A general direction in which something tends to move.
Whoever understands the customer best, wins. - Mike Gospel
There are two main roads you can take when starting a new marketing campaign: You can try to create a message from ground zero, or you can spot what people are already interested in and tell them what they are eager to hear. Taking the first road is not unreasonable at all. However, it's challenging to succeed, and it costs a lot. The second road, on the other hand, is so much easier but still very effective. To be able to talk to your audience in a way they would like to listen; you'll need to discover what matters to them. In other words, you’ll need to join a conversation which has already begun and is on its way to become a trend. Here’s why and how.
Trends tell marketers where to look. It is much easier and cheaper for the brand to reach out and engage with the customer if the brand talks about a topic that the consumer already knows and has already shown interest in.
There's a catch, though. If something is already trending big, your competition has likely spotted it as well. That's why discovering what is on its way to being a trend is more valuable than knowing what is already trending. That’s one way you can be considered as a pioneer in the marketing world.
No. In this context, popular and trending are two different things. A subject might be popular for a couple of months, but the important thing is momentum. If a keyword enters the list on the 5th place, spends months on the list slowly making its way up to 4th, 3rd, and 2nd place, this means it is on its way to becoming a trend. Take Bitcoin, for example. We started to hear about it and didn't care that much. Then it gained momentum slowly and eventually became one of the most trending topics in technology.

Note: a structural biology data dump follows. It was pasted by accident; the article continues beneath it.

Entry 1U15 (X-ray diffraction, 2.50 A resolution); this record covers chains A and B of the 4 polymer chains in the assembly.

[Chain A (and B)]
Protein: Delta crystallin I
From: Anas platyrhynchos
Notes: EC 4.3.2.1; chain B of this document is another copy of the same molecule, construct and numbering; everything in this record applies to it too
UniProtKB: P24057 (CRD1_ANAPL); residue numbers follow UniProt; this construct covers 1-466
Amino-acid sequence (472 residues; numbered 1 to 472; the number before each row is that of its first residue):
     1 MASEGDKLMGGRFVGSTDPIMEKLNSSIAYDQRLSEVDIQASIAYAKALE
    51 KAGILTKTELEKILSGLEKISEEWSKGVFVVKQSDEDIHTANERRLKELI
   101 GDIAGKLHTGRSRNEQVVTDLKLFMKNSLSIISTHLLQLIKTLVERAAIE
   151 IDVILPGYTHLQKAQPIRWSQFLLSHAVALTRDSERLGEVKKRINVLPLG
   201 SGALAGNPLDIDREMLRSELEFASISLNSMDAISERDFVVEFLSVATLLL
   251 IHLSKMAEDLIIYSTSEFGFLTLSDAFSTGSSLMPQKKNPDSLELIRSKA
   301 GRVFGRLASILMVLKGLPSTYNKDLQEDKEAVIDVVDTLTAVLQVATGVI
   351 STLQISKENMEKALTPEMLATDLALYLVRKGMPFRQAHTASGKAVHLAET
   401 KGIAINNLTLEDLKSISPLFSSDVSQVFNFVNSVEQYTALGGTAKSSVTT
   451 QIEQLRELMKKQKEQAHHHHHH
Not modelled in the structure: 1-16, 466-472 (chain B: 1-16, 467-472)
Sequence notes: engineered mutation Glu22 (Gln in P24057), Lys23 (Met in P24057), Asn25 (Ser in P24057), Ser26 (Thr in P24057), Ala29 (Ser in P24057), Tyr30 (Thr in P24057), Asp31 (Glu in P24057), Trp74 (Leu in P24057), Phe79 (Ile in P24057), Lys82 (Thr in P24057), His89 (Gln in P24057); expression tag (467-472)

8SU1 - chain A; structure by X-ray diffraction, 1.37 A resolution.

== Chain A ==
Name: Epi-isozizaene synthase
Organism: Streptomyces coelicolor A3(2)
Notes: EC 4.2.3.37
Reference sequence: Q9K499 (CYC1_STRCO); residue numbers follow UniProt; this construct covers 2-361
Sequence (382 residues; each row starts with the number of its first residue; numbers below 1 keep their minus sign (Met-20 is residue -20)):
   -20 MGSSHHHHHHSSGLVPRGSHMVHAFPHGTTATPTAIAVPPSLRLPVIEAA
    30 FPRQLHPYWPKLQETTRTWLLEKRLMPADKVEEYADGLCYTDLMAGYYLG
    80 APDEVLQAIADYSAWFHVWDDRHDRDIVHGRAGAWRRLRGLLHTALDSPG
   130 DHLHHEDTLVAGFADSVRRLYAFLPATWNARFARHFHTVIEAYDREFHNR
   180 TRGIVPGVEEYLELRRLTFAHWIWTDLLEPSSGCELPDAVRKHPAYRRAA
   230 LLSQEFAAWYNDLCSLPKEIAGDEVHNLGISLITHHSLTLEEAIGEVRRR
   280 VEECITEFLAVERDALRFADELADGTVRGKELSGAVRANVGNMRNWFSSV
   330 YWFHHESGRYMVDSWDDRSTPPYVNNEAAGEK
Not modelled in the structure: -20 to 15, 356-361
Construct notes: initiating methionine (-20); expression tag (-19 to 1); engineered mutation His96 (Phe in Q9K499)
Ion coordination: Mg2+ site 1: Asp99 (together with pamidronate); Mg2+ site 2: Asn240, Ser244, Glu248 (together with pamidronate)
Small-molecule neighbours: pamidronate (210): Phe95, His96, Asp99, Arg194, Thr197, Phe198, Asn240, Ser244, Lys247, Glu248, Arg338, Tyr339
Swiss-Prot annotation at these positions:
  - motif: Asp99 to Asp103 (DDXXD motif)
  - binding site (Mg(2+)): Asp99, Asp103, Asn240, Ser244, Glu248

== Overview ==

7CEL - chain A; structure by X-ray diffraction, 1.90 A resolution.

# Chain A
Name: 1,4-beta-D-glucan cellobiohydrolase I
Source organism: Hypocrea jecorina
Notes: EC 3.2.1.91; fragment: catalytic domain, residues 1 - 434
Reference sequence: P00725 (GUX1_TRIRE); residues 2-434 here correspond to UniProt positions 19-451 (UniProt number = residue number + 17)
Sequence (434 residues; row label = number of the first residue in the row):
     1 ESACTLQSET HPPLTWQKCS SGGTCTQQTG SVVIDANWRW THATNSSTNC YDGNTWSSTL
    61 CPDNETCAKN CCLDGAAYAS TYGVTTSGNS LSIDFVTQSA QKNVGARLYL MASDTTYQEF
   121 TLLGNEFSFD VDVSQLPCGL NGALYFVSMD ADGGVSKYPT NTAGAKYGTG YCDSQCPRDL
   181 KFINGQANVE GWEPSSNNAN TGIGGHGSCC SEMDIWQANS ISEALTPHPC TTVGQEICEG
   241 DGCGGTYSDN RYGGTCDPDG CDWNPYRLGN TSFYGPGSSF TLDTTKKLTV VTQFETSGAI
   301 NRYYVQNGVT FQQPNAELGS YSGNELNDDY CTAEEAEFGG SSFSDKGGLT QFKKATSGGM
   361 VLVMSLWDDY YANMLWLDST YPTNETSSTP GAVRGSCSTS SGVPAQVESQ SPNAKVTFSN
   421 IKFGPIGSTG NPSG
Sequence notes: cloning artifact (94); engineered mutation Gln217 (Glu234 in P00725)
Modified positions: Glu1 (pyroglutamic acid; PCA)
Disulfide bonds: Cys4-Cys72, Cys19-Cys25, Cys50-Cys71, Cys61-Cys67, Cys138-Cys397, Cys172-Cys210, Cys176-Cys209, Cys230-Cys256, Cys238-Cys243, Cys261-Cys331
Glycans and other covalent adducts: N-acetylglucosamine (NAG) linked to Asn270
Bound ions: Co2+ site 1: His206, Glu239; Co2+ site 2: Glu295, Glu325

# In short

When it comes to daily, digital, and easy communication, the brands usually act based on what is popular, whereas trends are used to build broader campaigns and strategies. So, how can you spot the difference? Enter Kimola Trends!
Since its foundation in 2014, Kimola has been an expert in processing text data. Let's explain our entity extraction technology with an example: When you see Donald Trump in a text, you don't consider Donald and Trump as two separate people. Donald Trump is a concept mentioned together. Another example: Columbia is the historical female national personification of the U.S. when Columbia University is one of the leading schools in the country. The system recognizes these names or concepts, such as Columbia University, when they come together.
Trends is a feature of Kimola’s Social Research Platform which uses entity extraction technology to show the popular concepts on a specific subject. It allows brands to see what is trending in their field.
Kimola’s technology turns any web addresses into a research resource by scraping web pages and automatically capturing available information as text. These texts are analyzed to extract terms and phrases to show on a timeline to identify what is trending uniquely. This means any YouTube page or Amazon product reviews can be used as a research source to know what is trending.
Our Trends algorithm scraps different sources and merges results with its categorization talent. The system categorizes the sources as it reads all the content and tags the website by its subject like technology, fashion, design, etc. If something is trending, the system measures how important it is according to the website's importance and merges the results to understand trends.